Jennifer Lawrence Says "Sexist" Viral 'Red Sparrow' Cast Photo Isn't Sexist At All & Calls The Controversy "Offensive"

A photo of Jennifer Lawrence in a Versace dress is making its rounds on Twitter, and it's not about how fabulous the style is. Lawrence posed with the Red Sparrow cast outside in 40 degree weather in London while wearing a sleeveless, high-slit dress. Contrasted with the coats and pants of her co-stars, many people said the photo exemplified how Hollywood treats women.

It's no secret that actresses feel an immense pressure to be beautiful in order to stay in the industry, experiencing everything from unrealistic body standards to being sexualized on screen to having an expiration date of 40, where their leading roles dip down to 20 percent. And all that's not to mention the #MeToo era of sexual harassment and assault allegations in Hollywood. Because of this, people become sensitive when they see how actresses are portrayed when compared to their male co-stars. When Lawrence's photo went viral, it seemed to make that parallel visual, albeit slightly.

One of the first people to comment on Twitter was New Statesman editor Helen Lewis, who tweeted out, "This is such a quietly depressing (and revealing) image. Not least because I've been outside today and it's bloody FREEZING."

When people pointed out Lawrence could have simply said no to stepping out onto the terrace sans-coat, Lewis reminded that sometimes it's really not that easy. Women who stand up for themselves have a tendency to be labeled as "difficult," and it could lead to opportunity losses in the future.

She quoted Lawrence herself who spoke out about the issue, explaining how it's not as simple for women to speak their mind as it is for men, because there are different consequences involved. "I finally made the decision to stand up for myself...and then I was punished, and I got afraid that I wasn't going to be hired again," Lawrence was quoted in the tweet. "I was called difficult and a nightmare. I think a lot of people aren't coming forward because they're afraid they're not going to work again."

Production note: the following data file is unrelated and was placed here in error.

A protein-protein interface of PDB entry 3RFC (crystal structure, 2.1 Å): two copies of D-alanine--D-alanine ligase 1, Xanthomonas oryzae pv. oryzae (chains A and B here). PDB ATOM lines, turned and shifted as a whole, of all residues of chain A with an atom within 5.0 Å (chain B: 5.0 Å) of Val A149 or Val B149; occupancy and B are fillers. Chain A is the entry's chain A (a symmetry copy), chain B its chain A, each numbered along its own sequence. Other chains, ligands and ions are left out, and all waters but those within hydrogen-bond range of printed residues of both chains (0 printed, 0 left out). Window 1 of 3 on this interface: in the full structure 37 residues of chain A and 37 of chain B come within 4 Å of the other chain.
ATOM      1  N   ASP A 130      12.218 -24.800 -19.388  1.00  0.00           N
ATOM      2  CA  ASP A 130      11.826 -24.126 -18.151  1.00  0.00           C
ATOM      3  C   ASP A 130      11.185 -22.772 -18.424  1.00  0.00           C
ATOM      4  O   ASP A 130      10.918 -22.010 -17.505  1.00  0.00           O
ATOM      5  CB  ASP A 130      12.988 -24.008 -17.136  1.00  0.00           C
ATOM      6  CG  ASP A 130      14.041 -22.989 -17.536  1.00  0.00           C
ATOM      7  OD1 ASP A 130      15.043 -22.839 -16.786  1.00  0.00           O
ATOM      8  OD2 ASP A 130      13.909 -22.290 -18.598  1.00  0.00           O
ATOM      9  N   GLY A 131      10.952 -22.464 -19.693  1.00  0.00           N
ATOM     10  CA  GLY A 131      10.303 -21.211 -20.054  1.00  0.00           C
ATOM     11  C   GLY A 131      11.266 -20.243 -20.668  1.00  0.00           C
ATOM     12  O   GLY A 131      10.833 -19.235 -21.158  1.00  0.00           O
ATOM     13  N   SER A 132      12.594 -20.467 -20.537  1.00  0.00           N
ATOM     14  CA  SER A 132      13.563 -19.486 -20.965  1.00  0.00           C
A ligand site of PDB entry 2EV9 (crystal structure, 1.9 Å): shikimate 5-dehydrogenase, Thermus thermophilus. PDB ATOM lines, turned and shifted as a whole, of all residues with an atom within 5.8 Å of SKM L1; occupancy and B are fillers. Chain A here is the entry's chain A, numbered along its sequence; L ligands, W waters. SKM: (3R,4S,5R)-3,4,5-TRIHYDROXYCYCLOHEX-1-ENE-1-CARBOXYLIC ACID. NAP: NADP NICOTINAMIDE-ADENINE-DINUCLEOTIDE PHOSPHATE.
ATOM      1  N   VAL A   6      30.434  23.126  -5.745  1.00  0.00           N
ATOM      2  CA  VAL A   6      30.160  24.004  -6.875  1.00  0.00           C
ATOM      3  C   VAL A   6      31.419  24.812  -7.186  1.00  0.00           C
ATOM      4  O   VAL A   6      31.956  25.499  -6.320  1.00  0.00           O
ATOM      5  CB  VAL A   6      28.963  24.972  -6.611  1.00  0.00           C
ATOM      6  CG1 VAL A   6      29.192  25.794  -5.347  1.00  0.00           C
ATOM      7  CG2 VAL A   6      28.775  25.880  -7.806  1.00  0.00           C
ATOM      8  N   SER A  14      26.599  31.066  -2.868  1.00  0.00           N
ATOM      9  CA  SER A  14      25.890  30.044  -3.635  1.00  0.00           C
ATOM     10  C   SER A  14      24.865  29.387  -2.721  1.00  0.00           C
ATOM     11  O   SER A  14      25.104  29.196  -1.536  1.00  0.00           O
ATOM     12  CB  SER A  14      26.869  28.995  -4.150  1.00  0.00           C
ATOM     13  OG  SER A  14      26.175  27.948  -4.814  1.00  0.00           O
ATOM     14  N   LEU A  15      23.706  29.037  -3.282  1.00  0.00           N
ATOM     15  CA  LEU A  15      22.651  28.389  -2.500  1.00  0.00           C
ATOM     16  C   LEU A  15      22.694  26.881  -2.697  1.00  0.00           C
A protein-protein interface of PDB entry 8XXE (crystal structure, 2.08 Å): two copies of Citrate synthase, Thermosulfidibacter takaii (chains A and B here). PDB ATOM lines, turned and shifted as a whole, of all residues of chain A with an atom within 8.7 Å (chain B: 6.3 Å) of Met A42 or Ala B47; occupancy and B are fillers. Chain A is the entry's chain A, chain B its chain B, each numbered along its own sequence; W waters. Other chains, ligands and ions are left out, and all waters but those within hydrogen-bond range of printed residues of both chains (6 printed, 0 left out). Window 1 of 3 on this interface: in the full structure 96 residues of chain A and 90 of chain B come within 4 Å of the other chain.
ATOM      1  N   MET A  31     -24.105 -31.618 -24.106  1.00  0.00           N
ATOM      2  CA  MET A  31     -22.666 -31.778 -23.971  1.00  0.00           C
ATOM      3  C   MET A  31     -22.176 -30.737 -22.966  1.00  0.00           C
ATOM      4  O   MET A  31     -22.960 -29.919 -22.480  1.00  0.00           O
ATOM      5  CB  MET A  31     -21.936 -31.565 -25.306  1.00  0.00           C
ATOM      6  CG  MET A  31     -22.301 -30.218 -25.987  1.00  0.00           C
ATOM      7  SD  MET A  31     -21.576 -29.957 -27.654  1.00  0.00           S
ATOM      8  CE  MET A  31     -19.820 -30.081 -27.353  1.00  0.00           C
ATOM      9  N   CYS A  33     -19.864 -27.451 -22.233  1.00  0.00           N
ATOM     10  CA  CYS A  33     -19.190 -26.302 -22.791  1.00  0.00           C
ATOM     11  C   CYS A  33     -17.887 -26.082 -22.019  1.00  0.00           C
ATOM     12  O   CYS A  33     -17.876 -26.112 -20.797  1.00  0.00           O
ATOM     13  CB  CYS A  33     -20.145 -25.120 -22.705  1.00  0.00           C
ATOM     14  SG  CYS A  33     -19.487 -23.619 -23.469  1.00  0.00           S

While all of this is true, it turns out that Lawrence wasn't strong-armed into posing without a jacket next to her bundled-up co-stars. Instead, she wanted to step outside in her Versace dress because she thought it was too fabulous to cover up. And that is an essential distinction in this conversation.

In a statement on Lawrence's official Facebook page, she spoke out against the viral controversy, reminding us being sexy can't always be coded as "oppressive;" sometimes women want to embrace their bodies and their fashion choices and stand outside in the cold.

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"This is not only utterly ridiculous, I am extremely offended," she wrote in her post. "That Versace dress was fabulous, you think I'm going to cover that gorgeous dress up with a coat and a scarf? I was outside for 5 minutes. I would have stood in the snow for that dress because I love fashion and that was my choice."

She goes on to explain how policing women and what they wear isn't feminist, but another way to control women and limiting their choices.

"This is sexist, this is ridiculous, this is not feminism. Over-reacting about everything someone says or does, creating controversy over silly innocuous things such as what I choose to wear or not wear, is not moving us forward," she wrote. "Everything you see me wear is my choice. And if I want to be cold, THAT'S MY CHOICE TOO!"

Many went up-in-arms over the image because it resembled hundreds of other images of actresses having to use their bodies in a way male actors don't feel pressured to. But while we're pushing for women not be sexualized by others, it's important to remember that a woman can still embrace her own sexuality and express it how she sees fit. The difference between the two is that she has the agency to decide in the latter.

And that includes stepping out in nippy winter weather in a strappy dress, just because you think your fashion is too hot to cover up.